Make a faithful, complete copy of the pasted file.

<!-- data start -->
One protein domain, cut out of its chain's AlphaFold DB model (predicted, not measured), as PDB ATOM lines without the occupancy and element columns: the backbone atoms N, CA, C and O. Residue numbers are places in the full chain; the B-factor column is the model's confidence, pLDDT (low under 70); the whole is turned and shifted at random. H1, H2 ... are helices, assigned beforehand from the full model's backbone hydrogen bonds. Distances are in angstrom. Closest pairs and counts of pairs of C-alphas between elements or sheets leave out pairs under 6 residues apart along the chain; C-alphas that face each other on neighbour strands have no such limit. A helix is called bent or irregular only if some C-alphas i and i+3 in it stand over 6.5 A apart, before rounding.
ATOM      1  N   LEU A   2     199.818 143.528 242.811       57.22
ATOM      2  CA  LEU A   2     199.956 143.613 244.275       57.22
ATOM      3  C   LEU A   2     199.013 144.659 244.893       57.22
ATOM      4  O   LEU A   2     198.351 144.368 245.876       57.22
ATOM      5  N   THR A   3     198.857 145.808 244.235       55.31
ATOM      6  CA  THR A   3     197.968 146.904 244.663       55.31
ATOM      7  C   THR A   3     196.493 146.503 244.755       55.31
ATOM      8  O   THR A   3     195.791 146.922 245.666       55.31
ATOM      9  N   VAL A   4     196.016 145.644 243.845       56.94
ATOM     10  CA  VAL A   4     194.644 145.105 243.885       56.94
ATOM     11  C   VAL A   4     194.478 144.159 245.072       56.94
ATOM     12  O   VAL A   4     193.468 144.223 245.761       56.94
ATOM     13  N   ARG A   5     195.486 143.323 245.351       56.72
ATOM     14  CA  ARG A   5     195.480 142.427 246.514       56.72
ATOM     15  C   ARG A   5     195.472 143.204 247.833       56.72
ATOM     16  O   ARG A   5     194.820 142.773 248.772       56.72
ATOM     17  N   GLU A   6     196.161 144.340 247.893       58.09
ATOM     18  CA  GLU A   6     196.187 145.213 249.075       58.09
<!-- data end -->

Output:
One protein domain, cut out of its chain's AlphaFold DB model (predicted, not measured), as PDB ATOM lines without the occupancy and element columns: the backbone atoms N, CA, C and O. Residue numbers are places in the full chain; the B-factor column is the model's confidence, pLDDT (low under 70); the whole is turned and shifted at random. H1, H2 ... are helices, assigned beforehand from the full model's backbone hydrogen bonds. Distances are in angstrom. Closest pairs and counts of pairs of C-alphas between elements or sheets leave out pairs under 6 residues apart along the chain; C-alphas that face each other on neighbour strands have no such limit. A helix is called bent or irregular only if some C-alphas i and i+3 in it stand over 6.5 A apart, before rounding.
ATOM      1  N   LEU A   2     199.818 143.528 242.811       57.22
ATOM      2  CA  LEU A   2     199.956 143.613 244.275       57.22
ATOM      3  C   LEU A   2     199.013 144.659 244.893       57.22
ATOM      4  O   LEU A   2     198.351 144.368 245.876       57.22
ATOM      5  N   THR A   3     198.857 145.808 244.235       55.31
ATOM      6  CA  THR A   3     197.968 146.904 244.663       55.31
ATOM      7  C   THR A   3     196.493 146.503 244.755       55.31
ATOM      8  O   THR A   3     195.791 146.922 245.666       55.31
ATOM      9  N   VAL A   4     196.016 145.644 243.845       56.94
ATOM     10  CA  VAL A   4     194.644 145.105 243.885       56.94
ATOM     11  C   VAL A   4     194.478 144.159 245.072       56.94
ATOM     12  O   VAL A   4     193.468 144.223 245.761       56.94
ATOM     13  N   ARG A   5     195.486 143.323 245.351       56.72
ATOM     14  CA  ARG A   5     195.480 142.427 246.514       56.72
ATOM     15  C   ARG A   5     195.472 143.204 247.833       56.72
ATOM     16  O   ARG A   5     194.820 142.773 248.772       56.72
ATOM     17  N   GLU A   6     196.161 144.340 247.893       58.09
ATOM     18  CA  GLU A   6     196.187 145.213 249.075       58.09